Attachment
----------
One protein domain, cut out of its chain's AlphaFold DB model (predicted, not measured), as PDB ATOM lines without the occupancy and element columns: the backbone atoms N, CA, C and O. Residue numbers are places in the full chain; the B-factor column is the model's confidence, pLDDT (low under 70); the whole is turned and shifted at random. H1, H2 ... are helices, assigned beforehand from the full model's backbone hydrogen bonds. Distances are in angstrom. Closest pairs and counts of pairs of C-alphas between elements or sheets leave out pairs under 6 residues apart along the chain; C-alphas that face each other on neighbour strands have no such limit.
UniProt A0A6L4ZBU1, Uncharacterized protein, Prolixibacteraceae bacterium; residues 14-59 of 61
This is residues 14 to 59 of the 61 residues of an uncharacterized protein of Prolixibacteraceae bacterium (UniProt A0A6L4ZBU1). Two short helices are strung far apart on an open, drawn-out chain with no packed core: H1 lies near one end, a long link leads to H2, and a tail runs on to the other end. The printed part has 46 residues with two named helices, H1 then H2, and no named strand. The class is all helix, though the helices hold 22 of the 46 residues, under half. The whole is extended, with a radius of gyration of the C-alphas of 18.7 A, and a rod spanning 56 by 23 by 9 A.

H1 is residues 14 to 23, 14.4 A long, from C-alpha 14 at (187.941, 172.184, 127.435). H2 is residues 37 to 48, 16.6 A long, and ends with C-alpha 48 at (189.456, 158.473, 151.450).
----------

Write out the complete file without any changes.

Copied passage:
One protein domain, cut out of its chain's AlphaFold DB model (predicted, not measured), as PDB ATOM lines without the occupancy and element columns: the backbone atoms N, CA, C and O. Residue numbers are places in the full chain; the B-factor column is the model's confidence, pLDDT (low under 70); the whole is turned and shifted at random. H1, H2 ... are helices, assigned beforehand from the full model's backbone hydrogen bonds. Distances are in angstrom. Closest pairs and counts of pairs of C-alphas between elements or sheets leave out pairs under 6 residues apart along the chain; C-alphas that face each other on neighbour strands have no such limit.
UniProt A0A6L4ZBU1, Uncharacterized protein, Prolixibacteraceae bacterium; residues 14-59 of 61
This is residues 14 to 59 of the 61 residues of an uncharacterized protein of Prolixibacteraceae bacterium (UniProt A0A6L4ZBU1). Two short helices are strung far apart on an open, drawn-out chain with no packed core: H1 lies near one end, a long link leads to H2, and a tail runs on to the other end. The printed part has 46 residues with two named helices, H1 then H2, and no named strand. The class is all helix, though the helices hold 22 of the 46 residues, under half. The whole is extended, with a radius of gyration of the C-alphas of 18.7 A, and a rod spanning 56 by 23 by 9 A.

H1 is residues 14 to 23, 14.4 A long, from C-alpha 14 at (187.941, 172.184, 127.435). H2 is residues 37 to 48, 16.6 A long, and ends with C-alpha 48 at (189.456, 158.473, 151.450).